Link Posted: 10/26/2013 3:57:30 AM EST
[Last Edit: 10/26/2013 3:59:46 AM EST by McGruff1533]
Last year I picked up a .357 mag lever gun just for many of the same reasons you have listed. Your comment about pushing a 180 grain bullet at 1850 fps did catch my eye though. While its true that rifle or carbine barrels can provide a significant boost in velocity over a pistol length barrel, it seems that 1850 fps with a 180 grain bullet may be a bit of a stretch.

By way of example, Im pushing my handloaded 158 grain Hornady XTP bullets just shy of 1800 fps with 16 grains of 2400 powder and a Federal #200 magnum pistol primer. This is a rather warm load, but still quite safe in a strong action such as my Rossi 1892. I would be curious to learn the pressure required to push a 180 grain bullet at 1850. Im not saying it cannot be done, but its gotta be right on the edge of stupidity.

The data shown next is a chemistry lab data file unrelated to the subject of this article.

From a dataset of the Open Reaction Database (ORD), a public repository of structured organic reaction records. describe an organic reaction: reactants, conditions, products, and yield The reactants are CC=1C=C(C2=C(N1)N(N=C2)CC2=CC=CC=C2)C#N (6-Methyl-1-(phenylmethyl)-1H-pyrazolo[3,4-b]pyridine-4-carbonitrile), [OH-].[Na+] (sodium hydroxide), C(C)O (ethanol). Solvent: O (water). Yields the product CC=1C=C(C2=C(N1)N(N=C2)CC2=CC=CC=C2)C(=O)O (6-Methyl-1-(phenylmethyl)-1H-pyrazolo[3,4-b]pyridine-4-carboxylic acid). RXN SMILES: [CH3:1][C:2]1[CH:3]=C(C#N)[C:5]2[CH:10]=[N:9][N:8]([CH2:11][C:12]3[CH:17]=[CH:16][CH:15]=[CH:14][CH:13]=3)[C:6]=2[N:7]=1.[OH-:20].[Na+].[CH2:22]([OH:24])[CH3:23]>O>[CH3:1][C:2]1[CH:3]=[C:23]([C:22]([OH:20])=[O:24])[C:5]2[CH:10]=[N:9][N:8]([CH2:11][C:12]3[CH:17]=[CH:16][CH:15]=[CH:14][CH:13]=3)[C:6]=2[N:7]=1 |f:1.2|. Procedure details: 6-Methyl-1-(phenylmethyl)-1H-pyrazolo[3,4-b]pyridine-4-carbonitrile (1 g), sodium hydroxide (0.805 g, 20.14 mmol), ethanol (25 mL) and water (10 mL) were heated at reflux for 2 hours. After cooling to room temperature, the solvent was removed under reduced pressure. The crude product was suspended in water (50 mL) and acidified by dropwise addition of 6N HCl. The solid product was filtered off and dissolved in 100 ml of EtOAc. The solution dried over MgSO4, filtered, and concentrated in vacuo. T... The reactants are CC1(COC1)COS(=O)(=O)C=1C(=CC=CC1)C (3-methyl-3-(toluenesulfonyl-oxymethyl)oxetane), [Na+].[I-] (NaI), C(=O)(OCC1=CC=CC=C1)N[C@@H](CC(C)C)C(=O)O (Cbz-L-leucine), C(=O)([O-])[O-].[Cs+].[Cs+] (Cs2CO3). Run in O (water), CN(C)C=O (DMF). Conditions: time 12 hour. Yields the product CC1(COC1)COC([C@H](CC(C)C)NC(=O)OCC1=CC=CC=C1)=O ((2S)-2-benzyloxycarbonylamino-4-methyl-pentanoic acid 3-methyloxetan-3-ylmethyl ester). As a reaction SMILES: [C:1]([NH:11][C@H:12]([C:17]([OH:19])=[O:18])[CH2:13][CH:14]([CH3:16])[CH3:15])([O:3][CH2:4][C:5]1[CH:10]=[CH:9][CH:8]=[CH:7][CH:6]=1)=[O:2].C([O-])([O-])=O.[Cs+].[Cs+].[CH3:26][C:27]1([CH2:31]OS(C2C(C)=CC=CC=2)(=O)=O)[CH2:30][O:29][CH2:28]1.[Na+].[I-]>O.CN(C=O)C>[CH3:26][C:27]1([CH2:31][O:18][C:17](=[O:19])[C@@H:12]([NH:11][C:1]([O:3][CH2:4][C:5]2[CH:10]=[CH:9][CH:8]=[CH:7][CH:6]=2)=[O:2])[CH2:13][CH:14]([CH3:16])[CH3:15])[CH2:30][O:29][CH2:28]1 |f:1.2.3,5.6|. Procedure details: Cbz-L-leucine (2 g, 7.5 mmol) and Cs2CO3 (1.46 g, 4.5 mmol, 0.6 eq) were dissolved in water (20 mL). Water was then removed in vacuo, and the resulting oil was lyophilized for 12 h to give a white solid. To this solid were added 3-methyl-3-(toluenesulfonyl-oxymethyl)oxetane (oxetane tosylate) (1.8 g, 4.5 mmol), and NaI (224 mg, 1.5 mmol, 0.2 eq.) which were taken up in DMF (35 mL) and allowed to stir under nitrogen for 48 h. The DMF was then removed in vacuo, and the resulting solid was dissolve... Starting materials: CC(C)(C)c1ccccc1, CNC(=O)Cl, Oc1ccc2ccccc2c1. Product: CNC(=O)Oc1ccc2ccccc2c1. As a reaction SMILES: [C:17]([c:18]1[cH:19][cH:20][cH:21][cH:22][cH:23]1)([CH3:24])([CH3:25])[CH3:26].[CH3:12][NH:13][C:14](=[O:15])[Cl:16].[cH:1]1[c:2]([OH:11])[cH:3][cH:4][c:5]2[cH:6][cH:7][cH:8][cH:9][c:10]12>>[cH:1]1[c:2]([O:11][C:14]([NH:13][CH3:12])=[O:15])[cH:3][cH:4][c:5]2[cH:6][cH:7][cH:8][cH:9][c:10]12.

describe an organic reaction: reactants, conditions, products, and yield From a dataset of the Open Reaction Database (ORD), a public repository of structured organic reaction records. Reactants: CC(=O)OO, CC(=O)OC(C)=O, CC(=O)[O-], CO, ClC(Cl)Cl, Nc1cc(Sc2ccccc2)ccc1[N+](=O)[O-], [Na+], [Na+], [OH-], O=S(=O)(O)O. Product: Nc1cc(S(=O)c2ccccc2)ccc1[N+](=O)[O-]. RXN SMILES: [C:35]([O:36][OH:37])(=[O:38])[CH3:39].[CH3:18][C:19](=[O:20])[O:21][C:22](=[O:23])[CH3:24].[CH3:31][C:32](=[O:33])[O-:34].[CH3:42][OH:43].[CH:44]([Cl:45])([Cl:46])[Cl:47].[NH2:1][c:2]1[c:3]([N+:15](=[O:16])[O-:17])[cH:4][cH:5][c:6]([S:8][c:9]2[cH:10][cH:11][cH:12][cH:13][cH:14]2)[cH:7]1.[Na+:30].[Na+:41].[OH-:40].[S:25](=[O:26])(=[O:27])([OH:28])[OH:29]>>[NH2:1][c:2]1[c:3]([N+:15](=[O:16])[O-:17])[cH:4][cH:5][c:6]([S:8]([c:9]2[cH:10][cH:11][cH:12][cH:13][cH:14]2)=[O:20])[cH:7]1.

Regardless of velocity, a 158 grainer at 1800, or a 180 grainer at 1600, both loads are nothing to sneeze at. Both loads will easily take a Deer at 100 yards, and provide energy approaching that of a .30-30, but with a larger bullet diameter. The .357 magnum is a simple cartridge to load for. It is efficient with powder and case life is quite good unless you are pushing max loads or have a very loose chamber.
Link Posted: 10/27/2013 7:53:33 AM EST
Discussion ForumsJump to Quoted PostQuote History
Originally Posted By McGruff1533:
Last year I picked up a .357 mag lever gun just for many of the same reasons you have listed. Your comment about pushing a 180 grain bullet at 1850 fps did catch my eye though. While its true that rifle or carbine barrels can provide a significant boost in velocity over a pistol length barrel, it seems that 1850 fps with a 180 grain bullet may be a bit of a stretch.